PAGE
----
The full content of Annals is available to subscribers

Subscribe/Learn More  >
Original Research |

Comparison of Oral Fluconazole and Itraconazole for Progressive, Nonmeningeal Coccidioidomycosis: A Randomized, Double-Blind Trial

John N. Galgiani, MD; Antonino Catanzaro, MD; Gretchen A. Cloud, MS; Royce H. Johnson, MD; Paul L. Williams, MD; Laurence F. Mirels, MD; Faris Nassar, MD; Jon E. Lutz, MD; David A. Stevens, MD; P. Kay Sharkey, MD; Vipul R. Singh, MD; Robert A. Larsen, MD; Kathy L. Delgado, LPN; Cynthia Flanigan, BS; and Michael G. Rinaldi, PhD
[+] Article, Author, and Disclosure Information

for the National Institute of Allergy and Infectious Diseases–Mycoses Study Group

Copyright ©2004 by the American College of Physicians

Ann Intern Med. 2000;133(9):676-686. doi:10.7326/0003-4819-133-9-200011070-00009
Text Size: A A A

Background: In previous open-label noncomparative clinical trials, both fluconazole and itraconazole were effective therapy for progressive forms of coccidioidomycosis.

Objective: To determine whether fluconazole or itraconazole is superior for treatment of nonmeningeal progressive coccidioidal infections.

Design: Randomized, double-blind, placebo-controlled trial.

Setting: 7 treatment centers in California, Arizona, and Texas.

Patients: 198 patients with chronic pulmonary, soft tissue, or skeletal coccidioidal infections.

Intervention: Oral fluconazole, 400 mg/d, or itraconazole, 200 mg twice daily.

Measurements: After 4, 8, and 12 months, a predefined scoring system was used to assess severity of infection. Findings were compared with those at baseline.

Results: Overall, 50% of patients (47 of 94) and 63% of patients (61 of 97) responded to 8 months of treatment with fluconazole and itraconazole, respectively (difference, 13 percentage points [95% CI, −2 to 28 percentage points]; P = 0.08). Patients with skeletal infections responded twice as frequently to itraconazole as to fluconazole. By 12 months, 57% of patients had responded to fluconazole and 72% had responded to itraconazole (difference, 15 percentage points [CI, 0.003 to 30 percentage points]; P = 0.05). Soft tissue disease was associated with increased likelihood of response, as in previous studies. Azole drug was detected in serum specimens from all but 3 patients; however, drug concentrations were not helpful in predicting outcome. Relapse rates after discontinuation of therapy did not differ significantly between groups (28% after fluconazole treatment and 18% after itraconazole treatment). Both drugs were well tolerated.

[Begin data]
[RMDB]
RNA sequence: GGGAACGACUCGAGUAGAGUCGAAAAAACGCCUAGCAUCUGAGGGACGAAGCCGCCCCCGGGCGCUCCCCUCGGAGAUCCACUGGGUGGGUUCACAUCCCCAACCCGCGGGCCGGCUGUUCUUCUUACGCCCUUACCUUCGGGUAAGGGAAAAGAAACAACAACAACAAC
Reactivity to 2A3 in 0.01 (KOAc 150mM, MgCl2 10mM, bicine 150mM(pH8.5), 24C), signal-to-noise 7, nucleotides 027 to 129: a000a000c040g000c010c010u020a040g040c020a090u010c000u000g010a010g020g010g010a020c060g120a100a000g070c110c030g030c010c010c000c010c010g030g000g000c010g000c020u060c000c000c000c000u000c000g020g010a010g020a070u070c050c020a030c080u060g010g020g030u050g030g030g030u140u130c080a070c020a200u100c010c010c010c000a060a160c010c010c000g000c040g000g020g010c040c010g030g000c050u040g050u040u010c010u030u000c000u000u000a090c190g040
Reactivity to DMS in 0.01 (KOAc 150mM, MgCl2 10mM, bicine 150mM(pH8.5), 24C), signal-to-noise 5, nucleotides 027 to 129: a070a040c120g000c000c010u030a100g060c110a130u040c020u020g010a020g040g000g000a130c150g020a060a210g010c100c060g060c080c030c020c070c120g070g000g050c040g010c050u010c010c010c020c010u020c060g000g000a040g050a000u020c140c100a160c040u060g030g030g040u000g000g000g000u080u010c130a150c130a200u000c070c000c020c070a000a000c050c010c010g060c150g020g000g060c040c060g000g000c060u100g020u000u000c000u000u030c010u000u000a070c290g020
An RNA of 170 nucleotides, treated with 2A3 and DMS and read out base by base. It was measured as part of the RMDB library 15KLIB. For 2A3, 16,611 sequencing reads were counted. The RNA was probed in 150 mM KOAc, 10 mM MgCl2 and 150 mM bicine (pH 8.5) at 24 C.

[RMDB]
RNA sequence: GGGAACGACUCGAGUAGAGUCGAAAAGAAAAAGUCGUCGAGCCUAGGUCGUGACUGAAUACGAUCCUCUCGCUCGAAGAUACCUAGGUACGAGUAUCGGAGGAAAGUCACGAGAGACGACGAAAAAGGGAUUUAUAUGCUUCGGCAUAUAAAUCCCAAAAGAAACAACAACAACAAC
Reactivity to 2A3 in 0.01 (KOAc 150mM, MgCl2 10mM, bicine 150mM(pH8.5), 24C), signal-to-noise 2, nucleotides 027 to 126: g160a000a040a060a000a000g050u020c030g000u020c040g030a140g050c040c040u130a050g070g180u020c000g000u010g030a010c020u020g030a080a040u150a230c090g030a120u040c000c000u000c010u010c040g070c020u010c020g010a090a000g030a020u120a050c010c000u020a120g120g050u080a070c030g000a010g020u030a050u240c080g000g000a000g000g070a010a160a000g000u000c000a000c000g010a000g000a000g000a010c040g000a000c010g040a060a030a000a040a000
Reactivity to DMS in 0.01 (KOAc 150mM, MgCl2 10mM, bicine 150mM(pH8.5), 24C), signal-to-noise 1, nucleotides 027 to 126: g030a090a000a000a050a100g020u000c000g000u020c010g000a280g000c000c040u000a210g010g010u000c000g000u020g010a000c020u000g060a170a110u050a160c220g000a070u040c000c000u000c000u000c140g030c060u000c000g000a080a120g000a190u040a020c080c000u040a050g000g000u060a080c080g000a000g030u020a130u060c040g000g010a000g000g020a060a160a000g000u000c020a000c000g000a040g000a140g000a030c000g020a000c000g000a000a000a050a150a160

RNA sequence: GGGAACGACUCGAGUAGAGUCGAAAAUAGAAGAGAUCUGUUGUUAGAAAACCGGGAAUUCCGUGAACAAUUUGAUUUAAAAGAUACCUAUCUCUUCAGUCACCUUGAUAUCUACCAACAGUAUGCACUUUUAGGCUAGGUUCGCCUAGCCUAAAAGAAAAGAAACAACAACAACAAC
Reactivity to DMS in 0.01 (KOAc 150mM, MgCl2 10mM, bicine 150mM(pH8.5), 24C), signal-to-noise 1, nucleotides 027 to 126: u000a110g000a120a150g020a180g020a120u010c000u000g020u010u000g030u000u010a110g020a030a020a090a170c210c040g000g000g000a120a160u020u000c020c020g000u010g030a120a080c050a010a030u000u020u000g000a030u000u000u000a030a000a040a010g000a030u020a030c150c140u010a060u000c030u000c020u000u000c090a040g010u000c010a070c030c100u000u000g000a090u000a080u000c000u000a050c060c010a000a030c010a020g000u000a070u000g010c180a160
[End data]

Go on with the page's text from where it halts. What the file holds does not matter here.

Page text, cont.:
Conclusions: Neither fluconazole nor itraconazole showed statistically superior efficacy in nonmeningeal coccidioidomycosis, although there is a trend toward slightly greater efficacy with itraconazole at the doses studied.


Grahic Jump Location
Figure 1.
Box plots of baseline abnormalities associated with coccidioidal infection in patients treated with fluconazole (white bars) or itraconazole (gray bars).

Center lines represent the median value. Error bars indicates the 5th and 95th percentiles, and dots represent individual results that fall outside these ranges.

Grahic Jump Location
Grahic Jump Location
Figure 2.
Flow of patients through the study.

HMO = health maintenance organization.

Grahic Jump Location
Grahic Jump Location
Figure 3.
Patients responding after different mean durations of protocol therapy with fluconazole (dotted line) or itraconazole (solid line).
Grahic Jump Location




Citing articles are presented as examples only. In non-demo SCM6 implementation, integration with CrossRef’s "Cited By" API will populate this tab (http://www.crossref.org/citedby.html).


Submit a Comment/Letter
Submit a Comment/Letter

Summary for Patients

Clinical Slide Sets

Terms of Use

The In the Clinic® slide sets are owned and copyrighted by the American College of Physicians (ACP). All text, graphics, trademarks, and other intellectual property incorporated into the slide sets remain the sole and exclusive property of the ACP. The slide sets may be used only by the person who downloads or purchases them and only for the purpose of presenting them during not-for-profit educational activities. Users may incorporate the entire slide set or selected individual slides into their own teaching presentations but may not alter the content of the slides in any way or remove the ACP copyright notice. Users may make print copies for use as hand-outs for the audience the user is personally addressing but may not otherwise reproduce or distribute the slides by any means or media, including but not limited to sending them as e-mail attachments, posting them on Internet or Intranet sites, publishing them in meeting proceedings, or making them available for sale or distribution in any unauthorized form, without the express written permission of the ACP. Unauthorized use of the In the Clinic slide sets will constitute copyright infringement.


Buy Now for $32.00

to gain full access to the content and tools.

Want to Subscribe?

Learn more about subscription options

Related Articles
Journal Club
Topic Collections
PubMed Articles
Coccidioidomycosis with diffuse miliary pneumonia. Proc (Bayl Univ Med Cent) 2016;29(1):39-41.
Forgot your password?
Enter your username and email address. We'll send you a reminder to the email address on record.